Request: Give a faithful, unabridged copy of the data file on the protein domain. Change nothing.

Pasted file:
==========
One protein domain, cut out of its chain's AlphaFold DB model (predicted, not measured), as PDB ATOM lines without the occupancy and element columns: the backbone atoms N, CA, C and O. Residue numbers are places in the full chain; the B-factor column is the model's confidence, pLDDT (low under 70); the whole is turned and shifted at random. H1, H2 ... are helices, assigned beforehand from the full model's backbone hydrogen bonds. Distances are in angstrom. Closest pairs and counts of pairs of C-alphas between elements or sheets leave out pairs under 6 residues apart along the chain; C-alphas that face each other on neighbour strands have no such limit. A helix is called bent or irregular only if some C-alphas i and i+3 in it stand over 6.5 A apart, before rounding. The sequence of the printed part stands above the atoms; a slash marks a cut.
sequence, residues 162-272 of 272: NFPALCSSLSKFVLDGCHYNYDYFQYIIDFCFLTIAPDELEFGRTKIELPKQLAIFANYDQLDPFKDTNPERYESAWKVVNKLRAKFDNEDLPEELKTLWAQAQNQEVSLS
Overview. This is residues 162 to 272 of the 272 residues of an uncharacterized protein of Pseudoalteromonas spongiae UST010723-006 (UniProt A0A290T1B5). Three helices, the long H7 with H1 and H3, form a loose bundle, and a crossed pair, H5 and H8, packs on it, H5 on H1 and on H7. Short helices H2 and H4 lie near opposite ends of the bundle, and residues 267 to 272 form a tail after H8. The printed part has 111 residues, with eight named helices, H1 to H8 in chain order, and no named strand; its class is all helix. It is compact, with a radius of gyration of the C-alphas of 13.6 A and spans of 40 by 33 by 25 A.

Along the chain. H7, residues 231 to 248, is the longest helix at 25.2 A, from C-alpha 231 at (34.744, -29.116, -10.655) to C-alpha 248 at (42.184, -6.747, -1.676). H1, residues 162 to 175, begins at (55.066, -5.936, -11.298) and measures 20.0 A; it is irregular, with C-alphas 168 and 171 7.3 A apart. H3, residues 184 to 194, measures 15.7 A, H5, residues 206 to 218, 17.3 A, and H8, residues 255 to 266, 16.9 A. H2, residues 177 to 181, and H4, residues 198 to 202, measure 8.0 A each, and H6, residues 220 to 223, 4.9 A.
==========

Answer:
One protein domain, cut out of its chain's AlphaFold DB model (predicted, not measured), as PDB ATOM lines without the occupancy and element columns: the backbone atoms N, CA, C and O. Residue numbers are places in the full chain; the B-factor column is the model's confidence, pLDDT (low under 70); the whole is turned and shifted at random. H1, H2 ... are helices, assigned beforehand from the full model's backbone hydrogen bonds. Distances are in angstrom. Closest pairs and counts of pairs of C-alphas between elements or sheets leave out pairs under 6 residues apart along the chain; C-alphas that face each other on neighbour strands have no such limit. A helix is called bent or irregular only if some C-alphas i and i+3 in it stand over 6.5 A apart, before rounding. The sequence of the printed part stands above the atoms; a slash marks a cut.
sequence, residues 162-272 of 272: NFPALCSSLSKFVLDGCHYNYDYFQYIIDFCFLTIAPDELEFGRTKIELPKQLAIFANYDQLDPFKDTNPERYESAWKVVNKLRAKFDNEDLPEELKTLWAQAQNQEVSLS
Overview. This is residues 162 to 272 of the 272 residues of an uncharacterized protein of Pseudoalteromonas spongiae UST010723-006 (UniProt A0A290T1B5). Three helices, the long H7 with H1 and H3, form a loose bundle, and a crossed pair, H5 and H8, packs on it, H5 on H1 and on H7. Short helices H2 and H4 lie near opposite ends of the bundle, and residues 267 to 272 form a tail after H8. The printed part has 111 residues, with eight named helices, H1 to H8 in chain order, and no named strand; its class is all helix. It is compact, with a radius of gyration of the C-alphas of 13.6 A and spans of 40 by 33 by 25 A.

Along the chain. H7, residues 231 to 248, is the longest helix at 25.2 A, from C-alpha 231 at (34.744, -29.116, -10.655) to C-alpha 248 at (42.184, -6.747, -1.676). H1, residues 162 to 175, begins at (55.066, -5.936, -11.298) and measures 20.0 A; it is irregular, with C-alphas 168 and 171 7.3 A apart. H3, residues 184 to 194, measures 15.7 A, H5, residues 206 to 218, 17.3 A, and H8, residues 255 to 266, 16.9 A. H2, residues 177 to 181, and H4, residues 198 to 202, measure 8.0 A each, and H6, residues 220 to 223, 4.9 A.